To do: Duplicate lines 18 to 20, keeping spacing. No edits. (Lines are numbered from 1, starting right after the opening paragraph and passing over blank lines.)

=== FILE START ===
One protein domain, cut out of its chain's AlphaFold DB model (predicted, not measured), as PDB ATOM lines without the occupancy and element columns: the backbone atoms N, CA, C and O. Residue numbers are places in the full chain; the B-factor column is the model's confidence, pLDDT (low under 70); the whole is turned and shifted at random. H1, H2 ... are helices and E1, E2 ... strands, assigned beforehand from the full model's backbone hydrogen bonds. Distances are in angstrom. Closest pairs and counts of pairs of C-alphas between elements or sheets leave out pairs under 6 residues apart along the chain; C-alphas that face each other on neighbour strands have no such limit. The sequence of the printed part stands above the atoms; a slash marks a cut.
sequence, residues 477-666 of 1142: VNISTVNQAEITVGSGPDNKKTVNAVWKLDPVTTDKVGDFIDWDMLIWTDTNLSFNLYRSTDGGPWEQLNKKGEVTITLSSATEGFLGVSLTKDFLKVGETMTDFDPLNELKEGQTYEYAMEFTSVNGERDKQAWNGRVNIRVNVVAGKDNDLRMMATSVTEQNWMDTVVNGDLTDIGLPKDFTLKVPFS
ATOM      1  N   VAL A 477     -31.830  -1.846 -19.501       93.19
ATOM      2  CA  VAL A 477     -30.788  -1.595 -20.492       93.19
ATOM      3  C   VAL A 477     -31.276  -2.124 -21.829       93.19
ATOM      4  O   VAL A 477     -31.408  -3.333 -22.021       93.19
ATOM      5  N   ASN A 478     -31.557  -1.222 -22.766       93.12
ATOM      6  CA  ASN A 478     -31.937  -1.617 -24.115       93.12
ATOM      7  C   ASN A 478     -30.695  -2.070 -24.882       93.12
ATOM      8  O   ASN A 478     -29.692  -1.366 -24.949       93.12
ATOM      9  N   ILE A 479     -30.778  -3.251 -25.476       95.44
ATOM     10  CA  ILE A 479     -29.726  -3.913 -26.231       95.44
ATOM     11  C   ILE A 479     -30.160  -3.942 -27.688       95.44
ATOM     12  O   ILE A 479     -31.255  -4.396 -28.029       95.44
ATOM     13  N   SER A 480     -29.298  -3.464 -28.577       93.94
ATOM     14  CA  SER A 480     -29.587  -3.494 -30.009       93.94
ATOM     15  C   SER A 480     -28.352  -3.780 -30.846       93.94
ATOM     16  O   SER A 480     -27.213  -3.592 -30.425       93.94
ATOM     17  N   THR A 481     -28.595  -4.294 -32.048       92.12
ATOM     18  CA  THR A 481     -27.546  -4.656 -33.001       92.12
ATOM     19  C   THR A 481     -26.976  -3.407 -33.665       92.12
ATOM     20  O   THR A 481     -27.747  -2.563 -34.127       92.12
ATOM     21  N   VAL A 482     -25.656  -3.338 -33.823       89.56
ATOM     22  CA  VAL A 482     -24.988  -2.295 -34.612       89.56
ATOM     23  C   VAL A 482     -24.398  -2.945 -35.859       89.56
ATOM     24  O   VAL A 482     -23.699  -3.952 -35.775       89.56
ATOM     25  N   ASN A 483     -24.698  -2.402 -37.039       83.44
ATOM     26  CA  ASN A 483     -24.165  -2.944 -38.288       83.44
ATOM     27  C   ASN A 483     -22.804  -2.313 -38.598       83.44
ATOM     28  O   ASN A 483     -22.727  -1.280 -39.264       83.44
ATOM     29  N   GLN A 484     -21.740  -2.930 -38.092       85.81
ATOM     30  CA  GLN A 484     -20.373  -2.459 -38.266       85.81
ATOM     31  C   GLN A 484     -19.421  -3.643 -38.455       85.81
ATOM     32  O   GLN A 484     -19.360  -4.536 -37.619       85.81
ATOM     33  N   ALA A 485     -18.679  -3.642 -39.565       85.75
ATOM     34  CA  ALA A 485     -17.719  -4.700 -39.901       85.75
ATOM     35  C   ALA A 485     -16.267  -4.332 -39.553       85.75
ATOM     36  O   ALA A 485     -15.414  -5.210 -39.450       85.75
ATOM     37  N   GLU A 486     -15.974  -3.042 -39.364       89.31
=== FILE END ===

ATOM     17  N   THR A 481     -28.595  -4.294 -32.048       92.12
ATOM     18  CA  THR A 481     -27.546  -4.656 -33.001       92.12
ATOM     19  C   THR A 481     -26.976  -3.407 -33.665       92.12